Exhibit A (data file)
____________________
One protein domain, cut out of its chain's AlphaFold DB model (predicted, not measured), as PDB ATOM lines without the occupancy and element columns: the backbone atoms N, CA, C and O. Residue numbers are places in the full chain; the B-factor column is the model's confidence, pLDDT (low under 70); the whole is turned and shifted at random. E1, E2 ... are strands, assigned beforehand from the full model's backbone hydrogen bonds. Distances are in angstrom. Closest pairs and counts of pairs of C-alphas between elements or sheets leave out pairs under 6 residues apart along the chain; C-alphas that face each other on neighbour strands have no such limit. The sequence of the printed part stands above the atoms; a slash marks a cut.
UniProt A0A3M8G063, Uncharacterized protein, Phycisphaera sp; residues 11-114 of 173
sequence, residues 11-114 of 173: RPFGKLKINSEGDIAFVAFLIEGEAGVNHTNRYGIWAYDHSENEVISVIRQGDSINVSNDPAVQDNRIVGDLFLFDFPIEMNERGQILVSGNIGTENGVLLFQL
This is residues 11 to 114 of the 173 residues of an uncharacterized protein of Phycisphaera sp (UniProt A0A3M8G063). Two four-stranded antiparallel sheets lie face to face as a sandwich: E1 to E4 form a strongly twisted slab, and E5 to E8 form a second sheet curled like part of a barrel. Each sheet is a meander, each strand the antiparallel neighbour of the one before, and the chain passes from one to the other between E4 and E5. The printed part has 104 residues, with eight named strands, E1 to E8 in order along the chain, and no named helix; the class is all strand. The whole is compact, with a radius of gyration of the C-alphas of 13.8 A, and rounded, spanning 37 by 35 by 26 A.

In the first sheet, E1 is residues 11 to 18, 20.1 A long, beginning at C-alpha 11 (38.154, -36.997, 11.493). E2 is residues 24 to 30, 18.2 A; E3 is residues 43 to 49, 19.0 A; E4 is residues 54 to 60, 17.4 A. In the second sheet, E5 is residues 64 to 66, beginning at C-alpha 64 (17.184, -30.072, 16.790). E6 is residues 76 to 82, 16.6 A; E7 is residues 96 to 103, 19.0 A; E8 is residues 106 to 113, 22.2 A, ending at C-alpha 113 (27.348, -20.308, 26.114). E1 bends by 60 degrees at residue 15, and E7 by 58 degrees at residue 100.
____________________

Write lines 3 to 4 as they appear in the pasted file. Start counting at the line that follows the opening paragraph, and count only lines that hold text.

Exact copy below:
This is residues 11 to 114 of the 173 residues of an uncharacterized protein of Phycisphaera sp (UniProt A0A3M8G063). Two four-stranded antiparallel sheets lie face to face as a sandwich: E1 to E4 form a strongly twisted slab, and E5 to E8 form a second sheet curled like part of a barrel. Each sheet is a meander, each strand the antiparallel neighbour of the one before, and the chain passes from one to the other between E4 and E5. The printed part has 104 residues, with eight named strands, E1 to E8 in order along the chain, and no named helix; the class is all strand. The whole is compact, with a radius of gyration of the C-alphas of 13.8 A, and rounded, spanning 37 by 35 by 26 A.

In the first sheet, E1 is residues 11 to 18, 20.1 A long, beginning at C-alpha 11 (38.154, -36.997, 11.493). E2 is residues 24 to 30, 18.2 A; E3 is residues 43 to 49, 19.0 A; E4 is residues 54 to 60, 17.4 A. In the second sheet, E5 is residues 64 to 66, beginning at C-alpha 64 (17.184, -30.072, 16.790). E6 is residues 76 to 82, 16.6 A; E7 is residues 96 to 103, 19.0 A; E8 is residues 106 to 113, 22.2 A, ending at C-alpha 113 (27.348, -20.308, 26.114). E1 bends by 60 degrees at residue 15, and E7 by 58 degrees at residue 100.